9 Best TV Soundtracks Of 2015 That Slayed Just As Much As Their Shows Did
So, I hear you want to learn about and/or rediscover the best television soundtracks of 2015. Unless you've been studying abroad in outer space, then you are well aware of the fact that television has pretty much taken over earth. What I mean by that, of course, is that TV shows are at an all time peak. (No seriously, FOX CEO John Landgraf coined the term "peak TV" back in August, in an effort to explain what an over saturation of television feels like for our current culture.) Though one could argue that peak TV is a negative (see: too many shows, not enough time!), I view it only as a positive. Because guess what happens to be one of the (many) perks in having do many damn good television shows? That's right. So many damn good television soundtracks.
The crossover of music and TV isn't something new (quick shout out to The O.C. for defining my music tastes between the era of '05 and '07), and the importance of soundtracks and scores in cinema has always been a thing. But, with all the incredible TV shows this year, it's become clear to me that the musical stylings of all my favorite shows — and even my new favorites — have really upped their game. (And, trust, my ears are a lot better for it.) In every one of these shows, music played an important role in defining either mood, character details, or plot points. Here's my best stab at the greatest TV soundtracks of 2015.
1. Master of None
From Lou Reed to the classic and influential beat "Return of the Mack," music supervisor Zach Cowie's selections for the Netflix Original Series include songs from the likes of the Animals, Aphex Twin, the Slits, New Edition, Arthur Russell, Spandau Ballet and even Billie Holiday.
2. Broad City
So, yes, in my opinion, there was possibly no greater Drake parody than Abbi Jacobson and Ilana Glazer's in Season 1 of Broad City, but this isn't about me. Music supervisor for the Comedy Central hit, Matt FX Feldman, knows how to put together a pretty dope soundtrack. In fact, he's auctioning off his beats to Bed, Bath & Beyonds everywhere, as we speak. (Fine, I made up that last part.) Listen to: "No Love for the Boys" by Ducky, "All This Time" by Belle Mare, "Gimme All Your Money" by Effie Liu, and "Steady Now" (Karman Remix) by Cubby Feat. Tasha the Amazon. YAS QUEEN.
Quick existential Q: If a list regarding TV soundtracks doesn't include FOX's Empire, does the list even exist? The soundtrack, composed of 19 original songs, is a banger. Featuring the voices of Yazz (Hakeem Lyon) Jussie Smollett (Jamal Lyon), and Terrence Howard (Lucious Lyon), Alicia Keys, Timbaland, Pitbull and a few other notable R&B game changers can be found throughout.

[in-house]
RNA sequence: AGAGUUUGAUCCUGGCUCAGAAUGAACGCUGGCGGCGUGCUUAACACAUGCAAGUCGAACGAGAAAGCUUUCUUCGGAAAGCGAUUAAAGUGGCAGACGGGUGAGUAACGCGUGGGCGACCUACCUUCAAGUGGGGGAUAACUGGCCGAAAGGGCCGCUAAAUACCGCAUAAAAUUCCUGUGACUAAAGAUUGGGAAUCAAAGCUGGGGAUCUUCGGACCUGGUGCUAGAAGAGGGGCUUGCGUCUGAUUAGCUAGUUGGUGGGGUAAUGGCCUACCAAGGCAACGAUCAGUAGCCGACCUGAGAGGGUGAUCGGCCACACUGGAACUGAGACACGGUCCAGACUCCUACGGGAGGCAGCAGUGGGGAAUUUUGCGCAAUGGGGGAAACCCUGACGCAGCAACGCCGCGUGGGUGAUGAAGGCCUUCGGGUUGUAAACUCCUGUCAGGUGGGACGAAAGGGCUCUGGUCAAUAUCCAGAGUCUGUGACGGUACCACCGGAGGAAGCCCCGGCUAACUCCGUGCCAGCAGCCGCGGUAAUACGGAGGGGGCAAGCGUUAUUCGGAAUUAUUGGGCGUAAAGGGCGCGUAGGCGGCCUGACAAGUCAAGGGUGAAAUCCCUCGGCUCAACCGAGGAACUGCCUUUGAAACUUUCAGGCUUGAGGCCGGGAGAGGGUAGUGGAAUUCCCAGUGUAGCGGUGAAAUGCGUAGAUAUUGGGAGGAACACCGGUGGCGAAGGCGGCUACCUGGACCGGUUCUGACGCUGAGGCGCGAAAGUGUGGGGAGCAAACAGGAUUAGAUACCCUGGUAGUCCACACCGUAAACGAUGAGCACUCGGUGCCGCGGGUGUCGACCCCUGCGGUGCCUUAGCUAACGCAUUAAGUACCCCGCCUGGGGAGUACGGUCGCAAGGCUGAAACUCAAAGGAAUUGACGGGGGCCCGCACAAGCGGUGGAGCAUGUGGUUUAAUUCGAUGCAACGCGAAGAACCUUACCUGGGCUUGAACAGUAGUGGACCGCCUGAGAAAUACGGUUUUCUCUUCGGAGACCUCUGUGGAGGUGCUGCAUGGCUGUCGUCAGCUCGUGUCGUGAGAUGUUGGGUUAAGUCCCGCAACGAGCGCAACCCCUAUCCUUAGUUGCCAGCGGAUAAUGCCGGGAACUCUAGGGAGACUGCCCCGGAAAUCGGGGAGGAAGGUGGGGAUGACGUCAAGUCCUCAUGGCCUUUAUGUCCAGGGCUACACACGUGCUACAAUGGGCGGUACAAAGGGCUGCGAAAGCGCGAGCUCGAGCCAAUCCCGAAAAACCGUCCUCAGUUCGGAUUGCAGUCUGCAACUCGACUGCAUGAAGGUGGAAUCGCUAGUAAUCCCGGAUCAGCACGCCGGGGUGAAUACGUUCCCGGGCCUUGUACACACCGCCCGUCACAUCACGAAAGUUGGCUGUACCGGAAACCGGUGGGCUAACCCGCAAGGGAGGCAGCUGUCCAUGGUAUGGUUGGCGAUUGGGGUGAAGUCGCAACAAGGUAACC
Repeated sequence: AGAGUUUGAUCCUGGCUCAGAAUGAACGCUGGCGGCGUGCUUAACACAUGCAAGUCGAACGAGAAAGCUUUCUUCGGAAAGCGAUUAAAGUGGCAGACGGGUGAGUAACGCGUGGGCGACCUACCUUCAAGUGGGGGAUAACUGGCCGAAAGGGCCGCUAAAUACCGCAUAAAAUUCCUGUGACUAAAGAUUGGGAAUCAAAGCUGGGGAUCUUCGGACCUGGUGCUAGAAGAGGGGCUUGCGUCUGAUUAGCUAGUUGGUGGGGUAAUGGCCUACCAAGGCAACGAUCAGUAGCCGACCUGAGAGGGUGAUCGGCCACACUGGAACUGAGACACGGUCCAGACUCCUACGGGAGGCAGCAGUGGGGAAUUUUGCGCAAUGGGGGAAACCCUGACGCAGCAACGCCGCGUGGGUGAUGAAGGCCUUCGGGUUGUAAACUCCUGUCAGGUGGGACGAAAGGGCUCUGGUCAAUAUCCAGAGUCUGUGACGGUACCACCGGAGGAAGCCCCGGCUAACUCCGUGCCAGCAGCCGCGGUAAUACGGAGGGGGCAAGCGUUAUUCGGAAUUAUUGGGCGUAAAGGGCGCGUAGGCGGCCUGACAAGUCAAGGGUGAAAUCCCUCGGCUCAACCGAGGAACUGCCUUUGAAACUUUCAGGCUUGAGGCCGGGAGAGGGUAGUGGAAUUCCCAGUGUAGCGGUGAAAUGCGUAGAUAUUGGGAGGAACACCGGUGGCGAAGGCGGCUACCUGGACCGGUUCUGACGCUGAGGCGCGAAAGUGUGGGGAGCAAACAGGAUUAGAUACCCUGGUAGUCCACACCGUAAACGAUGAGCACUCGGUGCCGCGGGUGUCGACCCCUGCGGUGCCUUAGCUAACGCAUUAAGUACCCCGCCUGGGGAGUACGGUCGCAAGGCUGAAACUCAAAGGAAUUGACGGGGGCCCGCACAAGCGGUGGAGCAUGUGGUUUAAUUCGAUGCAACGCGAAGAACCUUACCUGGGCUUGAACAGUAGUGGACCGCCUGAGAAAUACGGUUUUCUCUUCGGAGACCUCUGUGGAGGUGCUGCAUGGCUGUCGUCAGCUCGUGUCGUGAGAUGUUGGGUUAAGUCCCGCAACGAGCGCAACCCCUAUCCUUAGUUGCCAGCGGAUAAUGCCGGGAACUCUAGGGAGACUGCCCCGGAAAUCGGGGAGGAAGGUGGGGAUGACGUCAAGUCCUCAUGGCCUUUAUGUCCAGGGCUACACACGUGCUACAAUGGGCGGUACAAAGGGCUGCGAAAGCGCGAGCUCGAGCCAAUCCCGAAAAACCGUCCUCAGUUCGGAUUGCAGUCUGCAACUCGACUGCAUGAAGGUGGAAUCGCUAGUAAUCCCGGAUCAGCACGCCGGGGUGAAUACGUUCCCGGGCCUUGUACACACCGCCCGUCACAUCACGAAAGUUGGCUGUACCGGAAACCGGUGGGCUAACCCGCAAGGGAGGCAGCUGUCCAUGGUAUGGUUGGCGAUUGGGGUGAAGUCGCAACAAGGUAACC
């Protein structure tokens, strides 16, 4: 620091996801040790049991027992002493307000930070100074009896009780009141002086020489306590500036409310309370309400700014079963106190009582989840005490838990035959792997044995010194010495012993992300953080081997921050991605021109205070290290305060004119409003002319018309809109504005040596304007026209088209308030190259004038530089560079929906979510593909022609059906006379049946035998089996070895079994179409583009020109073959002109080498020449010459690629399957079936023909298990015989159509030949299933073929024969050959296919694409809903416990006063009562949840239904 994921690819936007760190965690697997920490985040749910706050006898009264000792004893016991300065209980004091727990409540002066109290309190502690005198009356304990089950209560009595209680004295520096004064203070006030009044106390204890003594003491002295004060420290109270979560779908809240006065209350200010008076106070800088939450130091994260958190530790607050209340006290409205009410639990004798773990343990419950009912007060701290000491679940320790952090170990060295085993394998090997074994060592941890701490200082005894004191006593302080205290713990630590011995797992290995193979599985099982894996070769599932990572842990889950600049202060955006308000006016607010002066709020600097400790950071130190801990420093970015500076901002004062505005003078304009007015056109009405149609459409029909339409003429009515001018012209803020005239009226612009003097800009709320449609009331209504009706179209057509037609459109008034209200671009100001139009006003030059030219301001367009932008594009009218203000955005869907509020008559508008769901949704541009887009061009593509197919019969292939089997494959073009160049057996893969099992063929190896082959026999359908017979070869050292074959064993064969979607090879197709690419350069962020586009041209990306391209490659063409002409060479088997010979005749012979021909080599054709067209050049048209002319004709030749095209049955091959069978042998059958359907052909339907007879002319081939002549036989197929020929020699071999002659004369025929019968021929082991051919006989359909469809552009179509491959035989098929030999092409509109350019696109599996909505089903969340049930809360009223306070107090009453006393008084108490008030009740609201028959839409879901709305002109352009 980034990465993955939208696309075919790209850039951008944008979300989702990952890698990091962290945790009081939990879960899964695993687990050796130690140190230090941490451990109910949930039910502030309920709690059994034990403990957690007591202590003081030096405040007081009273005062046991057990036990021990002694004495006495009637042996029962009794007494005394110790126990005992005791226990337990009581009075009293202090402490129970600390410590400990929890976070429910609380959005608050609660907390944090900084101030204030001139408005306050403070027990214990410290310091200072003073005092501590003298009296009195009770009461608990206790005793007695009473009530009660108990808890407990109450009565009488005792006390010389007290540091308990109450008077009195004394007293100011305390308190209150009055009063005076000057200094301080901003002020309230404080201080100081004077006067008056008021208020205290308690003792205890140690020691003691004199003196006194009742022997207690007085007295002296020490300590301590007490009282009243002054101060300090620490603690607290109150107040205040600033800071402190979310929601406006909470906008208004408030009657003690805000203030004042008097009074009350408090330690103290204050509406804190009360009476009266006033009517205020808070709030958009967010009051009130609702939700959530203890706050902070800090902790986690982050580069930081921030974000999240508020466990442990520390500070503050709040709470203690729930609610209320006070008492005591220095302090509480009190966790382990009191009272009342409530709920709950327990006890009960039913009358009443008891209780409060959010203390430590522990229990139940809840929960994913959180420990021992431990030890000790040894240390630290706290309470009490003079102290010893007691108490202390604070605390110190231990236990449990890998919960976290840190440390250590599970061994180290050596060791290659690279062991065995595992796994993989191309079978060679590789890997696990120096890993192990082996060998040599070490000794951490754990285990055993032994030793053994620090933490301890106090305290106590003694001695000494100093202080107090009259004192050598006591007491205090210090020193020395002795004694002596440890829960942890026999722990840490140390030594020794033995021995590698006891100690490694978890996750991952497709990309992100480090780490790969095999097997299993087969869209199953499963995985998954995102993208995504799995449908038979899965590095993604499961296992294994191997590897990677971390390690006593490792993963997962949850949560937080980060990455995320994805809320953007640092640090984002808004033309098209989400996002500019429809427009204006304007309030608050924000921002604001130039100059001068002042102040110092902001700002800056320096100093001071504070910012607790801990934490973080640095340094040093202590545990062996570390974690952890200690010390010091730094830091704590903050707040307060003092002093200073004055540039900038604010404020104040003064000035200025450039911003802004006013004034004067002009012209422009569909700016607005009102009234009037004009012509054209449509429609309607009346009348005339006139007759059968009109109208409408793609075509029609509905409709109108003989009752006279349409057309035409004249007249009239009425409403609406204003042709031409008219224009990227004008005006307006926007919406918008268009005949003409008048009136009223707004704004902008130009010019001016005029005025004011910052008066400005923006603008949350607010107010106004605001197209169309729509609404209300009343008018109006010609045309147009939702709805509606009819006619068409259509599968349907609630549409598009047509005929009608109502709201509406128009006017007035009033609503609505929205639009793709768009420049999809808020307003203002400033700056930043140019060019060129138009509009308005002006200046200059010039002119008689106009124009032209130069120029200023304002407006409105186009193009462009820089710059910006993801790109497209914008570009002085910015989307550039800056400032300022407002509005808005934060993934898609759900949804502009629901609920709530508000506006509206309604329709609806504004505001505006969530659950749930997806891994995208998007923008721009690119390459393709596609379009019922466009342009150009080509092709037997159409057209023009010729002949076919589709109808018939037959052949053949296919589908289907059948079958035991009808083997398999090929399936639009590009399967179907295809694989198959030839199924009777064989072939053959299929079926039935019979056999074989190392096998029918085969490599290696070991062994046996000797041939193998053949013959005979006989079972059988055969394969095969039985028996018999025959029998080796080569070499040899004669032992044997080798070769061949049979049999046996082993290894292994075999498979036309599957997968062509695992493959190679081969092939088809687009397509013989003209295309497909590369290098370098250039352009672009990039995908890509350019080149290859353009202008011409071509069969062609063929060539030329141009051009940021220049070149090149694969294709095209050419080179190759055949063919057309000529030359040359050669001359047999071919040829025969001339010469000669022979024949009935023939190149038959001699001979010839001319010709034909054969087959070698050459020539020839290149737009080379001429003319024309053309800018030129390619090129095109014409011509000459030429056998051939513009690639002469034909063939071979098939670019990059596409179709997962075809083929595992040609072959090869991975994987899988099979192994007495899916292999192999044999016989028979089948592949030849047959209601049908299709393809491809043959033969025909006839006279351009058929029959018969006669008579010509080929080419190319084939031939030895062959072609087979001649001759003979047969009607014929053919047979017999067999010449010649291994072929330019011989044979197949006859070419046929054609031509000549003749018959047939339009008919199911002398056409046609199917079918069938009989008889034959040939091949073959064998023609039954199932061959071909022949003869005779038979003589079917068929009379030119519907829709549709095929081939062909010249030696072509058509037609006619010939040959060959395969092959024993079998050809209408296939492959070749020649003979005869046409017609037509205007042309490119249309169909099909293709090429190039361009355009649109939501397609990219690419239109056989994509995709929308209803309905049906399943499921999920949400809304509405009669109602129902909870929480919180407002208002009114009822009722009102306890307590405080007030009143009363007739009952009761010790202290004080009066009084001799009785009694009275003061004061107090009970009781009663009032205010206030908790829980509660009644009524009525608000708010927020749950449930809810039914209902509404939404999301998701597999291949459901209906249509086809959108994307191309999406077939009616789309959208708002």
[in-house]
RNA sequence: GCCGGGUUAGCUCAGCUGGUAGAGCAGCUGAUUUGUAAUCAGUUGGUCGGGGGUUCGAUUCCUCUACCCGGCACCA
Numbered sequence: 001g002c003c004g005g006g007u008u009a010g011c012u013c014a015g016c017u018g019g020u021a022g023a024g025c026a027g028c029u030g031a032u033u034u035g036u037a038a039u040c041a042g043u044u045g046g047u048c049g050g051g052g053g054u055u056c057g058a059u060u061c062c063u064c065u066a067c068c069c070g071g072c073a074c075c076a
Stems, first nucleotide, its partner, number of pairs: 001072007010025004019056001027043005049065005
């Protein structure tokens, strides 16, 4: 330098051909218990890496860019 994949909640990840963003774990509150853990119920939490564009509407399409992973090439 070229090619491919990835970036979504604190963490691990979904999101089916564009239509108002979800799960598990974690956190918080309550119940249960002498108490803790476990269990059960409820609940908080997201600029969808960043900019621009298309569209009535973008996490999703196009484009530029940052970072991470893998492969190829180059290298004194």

The soundtrack to Fargo Season 2 is pure, unadulterated '70s GOLD. Cue the polyester pans. Cue the peace signs. Listen to the music here.
5. Unbreakable Kimmy Schmidt
If "Females. They're strong as hell." wasn't stuck in your head for approximately three months after watching Unbreakable Kimmy Schmidt, then you might need to get your hearing checked. Executive producer and composer Jeff Richmond put together some original songs for the series — including (thankfully) the gloriously talented Tituss Burgess — and every single one of them is devastatingly catchy.
5. The Leftovers
From the blueglass vibes of Iris DeMent's “Let The Mystery Be” to the classical feelings of Philharmonia Slavonica and Henry Adolph's "La Traviata: Overture", to Pixie's iconic jam, "Where Is My Mind", to Rihanna's "Stay," music from The Leftovers Season 2 was as interesting and compelling as the characters and story lines themselves.
6. Jessica Jones
Jessica Jones had a wide variety of music on its first season that seemed to echo every aspect of Jessica Jones's own complex, and dynamic character. Included in the line up were songs from Of Monsters and Men, Joan Jett, Ocha La Rocha, Nathan Fox, Kendrick Lamar, and Sleigh Balls.
7. Orange Is The New Black
The music from Orange is the New Black has always been clutch, but, this season, the musical choices became important, character wise. For instance, at the end of Red's episode, Bikini Kill's “Rebel Girl” plays. At the end of Silent Norma's episode, The Byrds’ “Wasn’t Born To Follow” plays. And Nicky's episode is bookended to the musicalities of the Dum Dum Girls’ “Coming Down.” Each song works as a way to tie up the character's narrative.
9. Crazy Ex Girlfriend
Crazy Ex-Girlfriend was a smart and delightfully strange debut this year. Thankfully, most of the show's original music (oh, yeah, did I mention the show was a musical?!) is available for purchase on iTunes. Now you can forever get ready to "The Sexy Getting Ready Song."
10. Scream Queens
From the time "Waterfalls" became an important narrative device, I theorized that the musical stylings of Scream Queens would hold a special place in my heart. And when The Breakfast Club's classic "Don't You (Forget About Me)" roared on my TV screen as the Chanels were taken to an asylum in the finale, I proved myself right.
Jam on, friends.